Learn about God or sit outside in the cold.
This is the choice for year 7/8 students at Nambucca Heads High School every second Tuesday when the Special Religious Education (SRE) classes are conducted.
A concerned parent of one student has raised questions about the school's practice of making kids who choose to opt out of SRE sit outside on the cement.
"It was raining this week and absolutely freezing," they said.
"Even in Summer, we had some really hot 40 degree days and they're sitting under a hot tin roof.
"It's like a punishment. I think it's horrible in this day and age."
When the parent asked the school earlier this year why students could not instead make use of the library during this period, they said they were told that it would "give those students an unfair advantage" over the ones participating in SRE, and that other classes were often using the library at the time.
Until this year SRE or 'scripture' was mandatory in NSW unless a student decided to opt out, and those who do are still not allowed to participate in any formal lessons.
The official Department of Education policy states:
In the allocated time/s set aside for SRE, students not attending are to be provided with supervised alternative meaningful activities. This could include reading, private study or completing homework. They must be in a separate physical space from SRE classes and be supervised by a member of the school staff. Supervision of students is to be consistent with the department's duty of care requirements outlined in the Code of Conduct. Students are not to be participating in lessons in the school curriculum or other extra-curricular activities during this time.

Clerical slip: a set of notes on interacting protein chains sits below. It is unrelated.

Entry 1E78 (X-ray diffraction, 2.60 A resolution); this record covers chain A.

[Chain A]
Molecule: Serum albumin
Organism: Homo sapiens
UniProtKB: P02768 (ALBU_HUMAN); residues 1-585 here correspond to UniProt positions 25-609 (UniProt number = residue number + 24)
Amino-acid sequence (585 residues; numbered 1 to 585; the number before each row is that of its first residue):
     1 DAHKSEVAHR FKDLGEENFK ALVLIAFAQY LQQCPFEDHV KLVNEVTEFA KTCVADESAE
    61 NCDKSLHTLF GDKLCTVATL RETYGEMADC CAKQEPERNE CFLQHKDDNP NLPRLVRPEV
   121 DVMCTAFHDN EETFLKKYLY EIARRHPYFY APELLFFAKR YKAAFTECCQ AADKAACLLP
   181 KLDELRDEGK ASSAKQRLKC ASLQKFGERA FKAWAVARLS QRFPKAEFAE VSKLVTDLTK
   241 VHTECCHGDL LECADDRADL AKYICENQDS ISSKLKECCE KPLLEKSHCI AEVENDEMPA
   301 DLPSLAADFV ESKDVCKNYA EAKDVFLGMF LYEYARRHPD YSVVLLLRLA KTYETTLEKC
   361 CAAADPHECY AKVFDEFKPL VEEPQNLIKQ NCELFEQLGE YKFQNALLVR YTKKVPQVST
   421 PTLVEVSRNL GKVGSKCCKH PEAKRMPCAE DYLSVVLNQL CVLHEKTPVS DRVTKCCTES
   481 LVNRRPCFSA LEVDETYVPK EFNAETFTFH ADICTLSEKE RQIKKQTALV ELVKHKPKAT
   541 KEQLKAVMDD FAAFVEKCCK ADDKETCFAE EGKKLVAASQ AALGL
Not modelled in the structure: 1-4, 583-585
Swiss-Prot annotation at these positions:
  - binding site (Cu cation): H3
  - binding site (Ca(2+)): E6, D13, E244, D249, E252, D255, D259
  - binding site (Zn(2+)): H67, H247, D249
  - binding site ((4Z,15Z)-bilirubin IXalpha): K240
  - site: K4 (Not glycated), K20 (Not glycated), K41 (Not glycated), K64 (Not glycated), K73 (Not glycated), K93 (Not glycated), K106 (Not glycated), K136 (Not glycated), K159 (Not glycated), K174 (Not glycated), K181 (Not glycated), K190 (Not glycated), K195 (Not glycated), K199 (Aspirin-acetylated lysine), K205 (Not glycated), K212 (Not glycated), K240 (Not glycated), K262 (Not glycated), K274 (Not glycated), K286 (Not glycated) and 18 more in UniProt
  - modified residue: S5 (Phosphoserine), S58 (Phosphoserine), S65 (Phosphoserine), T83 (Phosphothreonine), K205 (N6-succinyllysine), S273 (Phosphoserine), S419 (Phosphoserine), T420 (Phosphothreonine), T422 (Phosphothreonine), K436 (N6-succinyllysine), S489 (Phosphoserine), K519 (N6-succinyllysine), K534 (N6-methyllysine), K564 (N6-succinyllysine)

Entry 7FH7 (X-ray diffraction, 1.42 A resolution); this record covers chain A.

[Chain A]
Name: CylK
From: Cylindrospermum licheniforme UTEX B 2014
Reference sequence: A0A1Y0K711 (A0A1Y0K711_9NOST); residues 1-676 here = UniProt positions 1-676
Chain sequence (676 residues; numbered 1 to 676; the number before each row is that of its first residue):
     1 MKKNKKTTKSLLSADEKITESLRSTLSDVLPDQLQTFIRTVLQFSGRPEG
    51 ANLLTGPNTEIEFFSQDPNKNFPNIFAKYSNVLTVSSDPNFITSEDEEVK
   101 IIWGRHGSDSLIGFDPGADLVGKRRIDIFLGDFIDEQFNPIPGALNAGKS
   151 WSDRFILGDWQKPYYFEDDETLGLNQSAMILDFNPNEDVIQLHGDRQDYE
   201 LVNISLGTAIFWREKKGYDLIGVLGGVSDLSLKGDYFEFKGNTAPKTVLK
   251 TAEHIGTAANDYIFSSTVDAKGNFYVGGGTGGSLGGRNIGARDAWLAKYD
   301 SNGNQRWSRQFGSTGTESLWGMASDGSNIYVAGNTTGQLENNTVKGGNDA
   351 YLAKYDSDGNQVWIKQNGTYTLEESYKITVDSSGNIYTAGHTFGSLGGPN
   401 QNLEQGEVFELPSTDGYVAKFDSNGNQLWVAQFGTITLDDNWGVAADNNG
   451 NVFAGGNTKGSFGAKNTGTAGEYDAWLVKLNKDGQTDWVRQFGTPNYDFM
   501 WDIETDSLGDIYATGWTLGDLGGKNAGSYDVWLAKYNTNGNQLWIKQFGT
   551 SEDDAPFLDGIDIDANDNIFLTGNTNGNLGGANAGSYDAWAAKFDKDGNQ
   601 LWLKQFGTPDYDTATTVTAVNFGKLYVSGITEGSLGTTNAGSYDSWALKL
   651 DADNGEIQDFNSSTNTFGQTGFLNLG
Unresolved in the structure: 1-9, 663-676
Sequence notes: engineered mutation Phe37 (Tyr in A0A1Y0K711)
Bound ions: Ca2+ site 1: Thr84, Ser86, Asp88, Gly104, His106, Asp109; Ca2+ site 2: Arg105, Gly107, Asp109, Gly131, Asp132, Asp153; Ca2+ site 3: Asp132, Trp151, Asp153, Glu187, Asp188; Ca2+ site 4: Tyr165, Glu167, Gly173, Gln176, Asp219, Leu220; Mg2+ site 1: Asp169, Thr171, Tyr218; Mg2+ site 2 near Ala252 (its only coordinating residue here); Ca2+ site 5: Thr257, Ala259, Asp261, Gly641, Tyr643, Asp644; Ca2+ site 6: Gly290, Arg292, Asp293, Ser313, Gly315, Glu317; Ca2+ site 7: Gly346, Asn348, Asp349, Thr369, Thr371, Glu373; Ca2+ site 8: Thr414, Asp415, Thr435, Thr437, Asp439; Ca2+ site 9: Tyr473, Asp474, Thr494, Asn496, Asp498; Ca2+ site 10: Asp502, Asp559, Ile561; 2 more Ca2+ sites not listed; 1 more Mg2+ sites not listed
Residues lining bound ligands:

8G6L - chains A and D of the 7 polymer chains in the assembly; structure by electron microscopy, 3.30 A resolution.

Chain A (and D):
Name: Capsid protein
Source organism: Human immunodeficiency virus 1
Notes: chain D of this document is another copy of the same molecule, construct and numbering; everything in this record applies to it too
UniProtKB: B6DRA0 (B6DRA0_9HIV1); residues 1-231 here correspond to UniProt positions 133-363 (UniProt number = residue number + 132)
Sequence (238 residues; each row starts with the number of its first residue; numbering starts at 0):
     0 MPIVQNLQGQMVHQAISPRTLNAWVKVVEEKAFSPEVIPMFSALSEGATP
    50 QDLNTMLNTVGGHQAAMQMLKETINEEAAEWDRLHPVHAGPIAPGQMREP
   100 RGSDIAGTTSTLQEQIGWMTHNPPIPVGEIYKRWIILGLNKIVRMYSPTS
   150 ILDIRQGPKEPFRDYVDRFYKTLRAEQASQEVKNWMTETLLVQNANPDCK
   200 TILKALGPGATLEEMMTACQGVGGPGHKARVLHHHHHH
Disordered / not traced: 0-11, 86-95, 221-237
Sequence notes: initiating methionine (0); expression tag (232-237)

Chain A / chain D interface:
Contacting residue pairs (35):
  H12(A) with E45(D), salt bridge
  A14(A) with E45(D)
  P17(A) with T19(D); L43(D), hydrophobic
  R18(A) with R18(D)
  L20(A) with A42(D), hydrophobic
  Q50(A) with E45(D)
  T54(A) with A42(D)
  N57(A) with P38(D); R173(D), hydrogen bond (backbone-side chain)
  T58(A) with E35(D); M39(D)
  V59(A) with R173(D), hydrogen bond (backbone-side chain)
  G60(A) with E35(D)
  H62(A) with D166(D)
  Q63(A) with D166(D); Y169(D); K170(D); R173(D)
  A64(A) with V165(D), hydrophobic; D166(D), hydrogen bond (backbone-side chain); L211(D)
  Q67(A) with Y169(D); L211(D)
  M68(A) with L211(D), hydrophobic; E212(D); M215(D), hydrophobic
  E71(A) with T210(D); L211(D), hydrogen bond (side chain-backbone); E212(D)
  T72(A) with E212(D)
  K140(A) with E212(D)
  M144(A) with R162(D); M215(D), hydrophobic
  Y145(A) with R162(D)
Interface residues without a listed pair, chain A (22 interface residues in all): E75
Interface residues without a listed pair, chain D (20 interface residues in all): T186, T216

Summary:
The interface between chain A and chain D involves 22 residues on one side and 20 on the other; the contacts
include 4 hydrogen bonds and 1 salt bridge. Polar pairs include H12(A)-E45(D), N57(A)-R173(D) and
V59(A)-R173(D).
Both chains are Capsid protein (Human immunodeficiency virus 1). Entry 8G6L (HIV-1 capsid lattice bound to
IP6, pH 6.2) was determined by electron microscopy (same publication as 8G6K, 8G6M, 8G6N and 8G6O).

A spokesperson for the Department confirmed students at the school are "supervised in meaningful activities as described in the procedures above in a designated area of the quad".
But according to students, many simply sit on the ground until they are allowed back inside.
Very occasionally they'll be allowed in the library.
"Sometimes we have a teacher, but sometimes not," one student said.
"And we don't get given activities to do."
They said that in their class of roughly 25 kids, only five participate in the scripture classes.
Despite not adhering to organised religion, one parent has considered encouraging their child to participate in scripture classes so at least they're not left outside.
SRE has been a controversial issue lately with many NSW teachers wanting it gone.
Earlier this year the NSW Teachers Federation campaigned to remove scripture from NSW public schools after criticising the "antiquated" policy.
And the NSW Secondary Principals Council told a NSW Government curriculum review in December last year that scripture should be scrapped.
"With the issue around the crowded curriculum, it's one of those things that's in there chewing up time," Secondary Principals Council president Chris Presland said.
"It's hugely inconvenient in the secondary system. At the majority of secondary schools, the participation in religious education is minimal."
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